Despite the problems of Rio 2016, including the Olympic diving pool almost turning into Shreks swamp, the Olympics this year were fantastic to watch. After incredible performance from Team GB in the Olympics, coming second above China, a country 20x bigger than us, with 67 medals (27 being gold!) Great Britain can now be seen a "sporting superpower ".However, with the Paralympics coming up in the next few weeks, the question is; can the Paralympians keep this going? UK Sporthave suggested from the results in London 2012 that there is a possibility of 113-165 medals available for our GB Paralympians; a high enough estimation allowing GB to reach another record breaking amount of medals. In mass, we are only a small country – a small country with masses of determination.
Yet, although Great Britain may be waiting with anticipation for the results of our Paralympians, it seems as though other countries, especially Rio itself are not so eager. Ticket sales have been drastically low for the Paralympic games and only 12% of tickets have been sold. Is this because of their declining economy? Famous Paralympian Tanni Greg-Thompson thinks the underselling of these tickets are because the Paralympics are undervalued, which is also perhaps a reason for their underfunding this year. In my own personal experience, having gone both to the Olympics and the Paralympics in London, where I saw the women's hockey (who won Gold this year! Go Girls!) and the Paralympic athletics when David Weir claimed gold, I can say that both the Olympics and Paralympics produced the same excitement, love and patriotism from the crowds. This being said, its hard to say whether others feel the same way I do. Never the less, I know our country will support our Paralympians, just like we did our Olympians. Go Team GB!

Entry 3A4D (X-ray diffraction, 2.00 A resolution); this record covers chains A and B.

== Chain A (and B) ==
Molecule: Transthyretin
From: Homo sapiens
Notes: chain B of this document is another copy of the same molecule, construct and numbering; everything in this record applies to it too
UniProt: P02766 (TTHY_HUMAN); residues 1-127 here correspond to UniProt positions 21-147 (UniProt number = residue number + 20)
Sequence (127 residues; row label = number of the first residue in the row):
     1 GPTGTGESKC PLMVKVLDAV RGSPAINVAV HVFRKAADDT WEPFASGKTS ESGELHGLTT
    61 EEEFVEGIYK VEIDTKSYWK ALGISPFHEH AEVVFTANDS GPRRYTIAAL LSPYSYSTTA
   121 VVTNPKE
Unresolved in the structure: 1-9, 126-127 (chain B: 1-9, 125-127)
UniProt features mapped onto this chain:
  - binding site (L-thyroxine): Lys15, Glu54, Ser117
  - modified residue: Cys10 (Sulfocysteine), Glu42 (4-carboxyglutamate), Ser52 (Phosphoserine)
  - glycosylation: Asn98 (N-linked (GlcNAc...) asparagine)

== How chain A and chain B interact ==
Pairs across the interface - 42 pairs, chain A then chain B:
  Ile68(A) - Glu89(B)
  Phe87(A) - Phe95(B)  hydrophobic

The same can't be said for Russia. As of Tuesday 23rd August,Russia were officially disqualified and banned from competing in the Paralympics in Rio because of doping. The International Paralympic Committee (IPC) cut down hard on this scandal, refusing the countries appeal to compete in the games. Some think this may have been to ruthless by the IPC as athletes who were in fact competing genuinely, without using drugs, are now unable to compete because of cheaters.Imagine if you were an athlete who had trained all year or even all your life, leading up this big moment, and it was taken from you! I hope this will promote change in how athletes, trainers and countries over all train before the games – morals not just medals as Sir Phillip Craven said.What do you think? Give us your opinions and start a discussion!
I guess only time will tell as to whether we can replicate our successes from the Olympics into the Paralympics. All I know is that we have every reason to believe we can and I wish the best of luck to all who are involved in making this happen.
Ellie is a Marketing Executive at KYMIRA with a great interest in health and sport. She is a student at Reading University going into her second year and studies Consumer Behaviour and Marketing with a year in industrial training in her third year. She plays hockey regularly for the University's Mixed Hockey club and hopes to join Sonning Hockey Club in September.